Bidders Distribution of Money.
Washington , Jan. 30. The senate
was entertained by a series of mil-
uatod comments on the niuthod adopt
ed by Secretary of the Treasury Cor-
lolyou In placing buforo the aunato Ills
reply to the rooolutlou calling for In
formation rolatlvo to tha operations
of the treasury department In connec
tion with the financial disturbance.
The secretary hod had the Introduc
tory part of bio reply printed and
coploa of the pamphlet wore on the
d sks of all aouators , which was de
clared by Democratic senators to be
The secretary transmitted detailed
statements concerning the award of
Panama bonds and 3 per cent certif
icates , together with recent financial
transactions of the government , and
also embodying Information as to the
general state of tha nation's finances
during the closing months of 1907
the period over which the recent
financial ps.nlo extended.
Turning Point of Panic.
"The announcement of the Issues of
n w securities by the treasury , " says
Mr. Cortolyoti , "marked In some de
gree tlio turning point of the panic. "
Secretary Cortolyou defends the Is-
no of Panama , bauds and treasury cer
tificates by saying that it was ad
visable to take some strong and reso
lute step whlojj would convince the
public , both at homo and abroad , that
the government was thoroughly olive
to tlio situation and determined to
give Its aid In avery possible legal and
Concerning the allotment of the new
Issues of securities , he eays : "Even
If there had been no other Justiflca
tlou for limiting subscriptions to na
tional banks , this consideration that
tlio bond * would bo used to moot the
pressure for currency would , In the
opinion of the department , bavo Justl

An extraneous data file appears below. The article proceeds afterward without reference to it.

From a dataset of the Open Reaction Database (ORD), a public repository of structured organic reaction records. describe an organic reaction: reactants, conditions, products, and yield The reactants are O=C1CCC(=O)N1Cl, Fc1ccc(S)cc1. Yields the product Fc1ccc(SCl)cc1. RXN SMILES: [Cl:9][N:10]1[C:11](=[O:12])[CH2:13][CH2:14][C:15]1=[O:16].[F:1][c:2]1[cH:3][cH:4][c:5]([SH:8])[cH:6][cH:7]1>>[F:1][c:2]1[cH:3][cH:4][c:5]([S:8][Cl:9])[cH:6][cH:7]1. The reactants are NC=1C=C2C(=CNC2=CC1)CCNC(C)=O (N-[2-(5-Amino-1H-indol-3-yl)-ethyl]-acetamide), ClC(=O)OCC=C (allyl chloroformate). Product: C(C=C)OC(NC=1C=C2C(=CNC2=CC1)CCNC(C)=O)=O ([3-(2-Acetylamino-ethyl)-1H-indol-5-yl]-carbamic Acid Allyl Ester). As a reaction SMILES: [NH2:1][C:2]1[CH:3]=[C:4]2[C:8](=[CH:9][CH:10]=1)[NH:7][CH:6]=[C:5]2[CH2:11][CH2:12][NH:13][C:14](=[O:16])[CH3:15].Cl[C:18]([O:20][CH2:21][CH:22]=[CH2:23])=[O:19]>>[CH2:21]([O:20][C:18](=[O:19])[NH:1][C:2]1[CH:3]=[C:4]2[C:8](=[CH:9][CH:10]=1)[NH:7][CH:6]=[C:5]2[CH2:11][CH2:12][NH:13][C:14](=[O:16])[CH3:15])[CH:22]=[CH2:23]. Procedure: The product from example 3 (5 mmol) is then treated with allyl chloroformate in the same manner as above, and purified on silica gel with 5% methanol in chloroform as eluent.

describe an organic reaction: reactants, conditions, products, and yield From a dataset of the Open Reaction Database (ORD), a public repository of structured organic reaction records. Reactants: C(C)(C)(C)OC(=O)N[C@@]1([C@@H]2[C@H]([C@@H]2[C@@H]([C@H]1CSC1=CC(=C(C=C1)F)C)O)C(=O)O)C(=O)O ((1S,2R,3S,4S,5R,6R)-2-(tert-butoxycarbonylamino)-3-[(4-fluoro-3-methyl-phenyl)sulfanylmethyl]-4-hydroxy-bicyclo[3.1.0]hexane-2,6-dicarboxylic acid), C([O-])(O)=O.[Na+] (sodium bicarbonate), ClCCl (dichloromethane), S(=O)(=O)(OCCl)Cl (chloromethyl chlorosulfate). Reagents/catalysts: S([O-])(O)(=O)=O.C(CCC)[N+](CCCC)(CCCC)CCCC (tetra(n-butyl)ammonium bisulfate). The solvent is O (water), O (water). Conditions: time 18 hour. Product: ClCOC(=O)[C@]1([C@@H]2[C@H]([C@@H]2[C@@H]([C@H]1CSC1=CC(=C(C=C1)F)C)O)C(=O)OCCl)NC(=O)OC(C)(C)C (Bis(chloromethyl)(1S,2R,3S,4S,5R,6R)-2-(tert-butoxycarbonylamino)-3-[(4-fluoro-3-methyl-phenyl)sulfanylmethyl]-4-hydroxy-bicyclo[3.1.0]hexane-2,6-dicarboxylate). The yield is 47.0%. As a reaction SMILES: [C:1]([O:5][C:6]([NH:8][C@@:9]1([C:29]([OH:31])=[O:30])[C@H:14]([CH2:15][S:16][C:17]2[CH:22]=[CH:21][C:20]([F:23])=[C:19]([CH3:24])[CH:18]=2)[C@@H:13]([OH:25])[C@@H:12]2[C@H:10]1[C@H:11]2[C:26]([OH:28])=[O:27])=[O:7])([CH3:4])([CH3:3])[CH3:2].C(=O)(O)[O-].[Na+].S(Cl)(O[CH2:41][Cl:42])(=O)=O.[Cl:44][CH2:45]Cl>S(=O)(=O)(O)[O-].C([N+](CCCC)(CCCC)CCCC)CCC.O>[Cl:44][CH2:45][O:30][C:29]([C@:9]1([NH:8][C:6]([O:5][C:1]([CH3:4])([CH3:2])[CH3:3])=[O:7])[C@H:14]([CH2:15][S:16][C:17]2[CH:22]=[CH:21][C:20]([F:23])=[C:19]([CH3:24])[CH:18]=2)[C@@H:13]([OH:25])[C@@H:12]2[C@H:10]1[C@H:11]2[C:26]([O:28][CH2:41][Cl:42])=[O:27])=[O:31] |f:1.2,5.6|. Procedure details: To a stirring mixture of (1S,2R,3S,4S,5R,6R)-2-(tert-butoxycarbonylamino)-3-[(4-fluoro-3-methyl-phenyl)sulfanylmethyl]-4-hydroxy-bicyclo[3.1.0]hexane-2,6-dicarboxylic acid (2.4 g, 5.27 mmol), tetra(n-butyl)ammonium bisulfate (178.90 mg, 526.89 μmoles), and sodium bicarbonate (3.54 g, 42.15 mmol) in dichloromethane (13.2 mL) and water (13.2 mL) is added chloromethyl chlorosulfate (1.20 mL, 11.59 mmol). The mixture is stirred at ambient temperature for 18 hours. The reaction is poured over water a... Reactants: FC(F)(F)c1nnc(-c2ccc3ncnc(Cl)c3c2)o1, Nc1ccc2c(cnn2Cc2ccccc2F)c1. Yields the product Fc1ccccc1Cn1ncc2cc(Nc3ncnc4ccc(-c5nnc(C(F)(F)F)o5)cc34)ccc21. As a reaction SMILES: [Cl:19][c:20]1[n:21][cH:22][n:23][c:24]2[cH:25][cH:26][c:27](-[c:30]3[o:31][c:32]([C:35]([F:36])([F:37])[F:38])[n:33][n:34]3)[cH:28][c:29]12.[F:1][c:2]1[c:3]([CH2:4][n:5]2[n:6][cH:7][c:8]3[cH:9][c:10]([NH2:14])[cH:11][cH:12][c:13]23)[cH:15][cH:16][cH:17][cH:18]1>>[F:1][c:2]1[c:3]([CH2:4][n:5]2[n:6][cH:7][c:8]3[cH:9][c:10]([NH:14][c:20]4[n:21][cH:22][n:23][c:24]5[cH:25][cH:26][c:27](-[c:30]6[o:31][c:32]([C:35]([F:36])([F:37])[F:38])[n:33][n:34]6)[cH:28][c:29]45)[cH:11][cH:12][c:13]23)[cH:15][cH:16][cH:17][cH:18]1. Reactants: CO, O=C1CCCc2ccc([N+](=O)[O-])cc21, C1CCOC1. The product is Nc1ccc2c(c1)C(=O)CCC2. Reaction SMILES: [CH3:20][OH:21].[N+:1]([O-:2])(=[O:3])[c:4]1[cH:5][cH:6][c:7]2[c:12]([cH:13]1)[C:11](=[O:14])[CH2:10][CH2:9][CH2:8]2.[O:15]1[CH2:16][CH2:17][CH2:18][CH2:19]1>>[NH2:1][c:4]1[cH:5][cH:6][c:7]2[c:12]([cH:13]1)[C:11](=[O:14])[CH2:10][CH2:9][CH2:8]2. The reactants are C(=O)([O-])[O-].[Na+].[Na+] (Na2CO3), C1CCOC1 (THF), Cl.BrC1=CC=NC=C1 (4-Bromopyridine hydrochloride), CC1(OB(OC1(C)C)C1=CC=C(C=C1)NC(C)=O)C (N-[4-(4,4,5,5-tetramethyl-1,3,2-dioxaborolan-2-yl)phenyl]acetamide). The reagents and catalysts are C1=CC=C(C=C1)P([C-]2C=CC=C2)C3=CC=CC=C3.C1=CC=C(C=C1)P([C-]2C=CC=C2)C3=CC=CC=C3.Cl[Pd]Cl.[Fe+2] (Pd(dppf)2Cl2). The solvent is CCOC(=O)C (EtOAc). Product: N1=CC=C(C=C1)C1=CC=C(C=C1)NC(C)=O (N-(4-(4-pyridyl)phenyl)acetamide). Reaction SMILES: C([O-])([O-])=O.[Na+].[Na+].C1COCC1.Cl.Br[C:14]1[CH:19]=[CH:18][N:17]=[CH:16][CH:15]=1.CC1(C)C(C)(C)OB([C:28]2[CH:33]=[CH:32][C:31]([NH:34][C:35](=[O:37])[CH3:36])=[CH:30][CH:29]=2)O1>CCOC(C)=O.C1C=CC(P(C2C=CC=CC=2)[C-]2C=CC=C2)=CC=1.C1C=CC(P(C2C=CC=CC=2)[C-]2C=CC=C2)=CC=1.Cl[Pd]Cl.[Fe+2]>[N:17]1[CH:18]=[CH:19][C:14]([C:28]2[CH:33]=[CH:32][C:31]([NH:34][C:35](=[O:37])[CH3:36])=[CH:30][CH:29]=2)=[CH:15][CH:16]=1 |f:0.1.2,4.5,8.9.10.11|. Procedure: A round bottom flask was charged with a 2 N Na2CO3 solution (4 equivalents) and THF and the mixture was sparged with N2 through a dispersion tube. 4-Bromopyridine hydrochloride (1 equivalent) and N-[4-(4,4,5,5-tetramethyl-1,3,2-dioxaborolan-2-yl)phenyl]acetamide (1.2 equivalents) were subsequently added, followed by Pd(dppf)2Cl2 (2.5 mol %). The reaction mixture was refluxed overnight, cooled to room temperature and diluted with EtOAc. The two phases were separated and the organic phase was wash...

Hod nn absolute restriction of the
awards to national banks. "
Subscribed Forty-Four Times Over.
The total bids for the Panama canal
bond * , continues the secretary ,
amounted to $2,220,004,580 , or more
than forty-four times the amount of'
fered. This faot , uot heretofore made
public , would have stamped the loa.i
OR an oven more remarkable success
than it was if all these bids could
bavo been regarded as made In good
faith by responsible parties.
Examination of the bids showed
however , that many of them were not
only speculative In character , but that
ttjoy wore made in many cases for
very large amounts by those who were
por&onallv Irresponsible , When the
awards were made , therefore , the
bonds were awarded without heslta
tlon to national banks in those cases
where the prices offered were 102' ' , or
highot. and where the bid appeared In
other respects to be made in gooi
faith and with full capacity on the
part of the bidder to execute his con
tract. The amount thus awarded to
national banks was $24,998,040.
Concerning the distribution of pub
Ho moneys in banks throughout the
country , the secretary says that this
has been done without regard' to par
tisanshlp , and no section has received
other than the fair and Impartial con
sldoration to which It Is entitled. It
Is shown that the amount of .public de
posits on Aug. 22 was about $115,000 ,
000 , of which the New York bank ?
held $28.253.380. On Dec. 7 the flg
urea show public deposits through the
country amounting to $222,353,252
Houses Discusses Merchant Marine
The needs of an American merchant
marine as an auxiliary to the navy
formed the principal topic of discus
slon In the house during the consider
atlon of the urgent deficiency appro
prlatlon bill. The debate was panic
Ipated In by Llttleflold ( Me. ) , who
questioned the legality of the pro
vision of the bill appropriating $1.000 ,
000 to supply a deficiency for coal for
the navy , caused by the transfer of
the battleship fleet from the Atlantic
to the Pacific. He criticised congress
for Its failure to make appropriations
for a merchant marine. His remarks
elicited from Fitzgerald ( N. Y. ) the
charge that the Republican party was
responsible for that condition , while
Shorloy ( ICy. ) maintained that the
lack of a merchant marine , "a na
ttonal disgrace , " was duo to Repub
Walsh Arguments March 10.
Chicago. Jan. , 30. The arguments
on the motion for n new trial of John
R. Walsh , convicted of Illegal nso
the funds of the Chicago National
l' ' uk , wore sot for March 10.
TWO OF OLD MORSE CHAIN DK-
CIDE TO LIQUIDATE.
DOTH SOLVENT , SAY OFFICERS
Comptroller Takes Charge of New
Amsterdam National and Director *
of Mechanics' and Traders' ' , a StaU
Institution , Decide Not to Open.
Now York , Jan. 30. Two financial
nstltutlons of Now York city , ona a
national and the other a slate bank ,
did not open their doom this morning.
I'ho Now Amsterdam National bank ,